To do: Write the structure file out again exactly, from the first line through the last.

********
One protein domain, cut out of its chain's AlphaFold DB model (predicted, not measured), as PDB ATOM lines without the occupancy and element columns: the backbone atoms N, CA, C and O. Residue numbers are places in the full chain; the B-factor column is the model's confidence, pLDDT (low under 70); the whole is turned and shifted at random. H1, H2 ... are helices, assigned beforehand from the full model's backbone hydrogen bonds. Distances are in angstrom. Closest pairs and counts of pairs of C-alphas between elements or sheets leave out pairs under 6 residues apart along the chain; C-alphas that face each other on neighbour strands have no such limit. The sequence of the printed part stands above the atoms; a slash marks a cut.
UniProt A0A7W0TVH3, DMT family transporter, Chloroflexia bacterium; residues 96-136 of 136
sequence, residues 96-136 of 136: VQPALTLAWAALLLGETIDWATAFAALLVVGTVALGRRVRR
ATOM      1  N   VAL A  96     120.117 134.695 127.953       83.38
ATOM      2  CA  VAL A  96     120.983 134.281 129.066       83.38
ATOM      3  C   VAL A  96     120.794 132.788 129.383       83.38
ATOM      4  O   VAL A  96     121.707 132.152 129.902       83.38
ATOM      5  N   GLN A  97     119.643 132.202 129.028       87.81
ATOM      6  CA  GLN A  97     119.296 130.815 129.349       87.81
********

One protein domain, cut out of its chain's AlphaFold DB model (predicted, not measured), as PDB ATOM lines without the occupancy and element columns: the backbone atoms N, CA, C and O. Residue numbers are places in the full chain; the B-factor column is the model's confidence, pLDDT (low under 70); the whole is turned and shifted at random. H1, H2 ... are helices, assigned beforehand from the full model's backbone hydrogen bonds. Distances are in angstrom. Closest pairs and counts of pairs of C-alphas between elements or sheets leave out pairs under 6 residues apart along the chain; C-alphas that face each other on neighbour strands have no such limit. The sequence of the printed part stands above the atoms; a slash marks a cut.
UniProt A0A7W0TVH3, DMT family transporter, Chloroflexia bacterium; residues 96-136 of 136
sequence, residues 96-136 of 136: VQPALTLAWAALLLGETIDWATAFAALLVVGTVALGRRVRR
ATOM      1  N   VAL A  96     120.117 134.695 127.953       83.38
ATOM      2  CA  VAL A  96     120.983 134.281 129.066       83.38
ATOM      3  C   VAL A  96     120.794 132.788 129.383       83.38
ATOM      4  O   VAL A  96     121.707 132.152 129.902       83.38
ATOM      5  N   GLN A  97     119.643 132.202 129.028       87.81
ATOM      6  CA  GLN A  97     119.296 130.815 129.349       87.81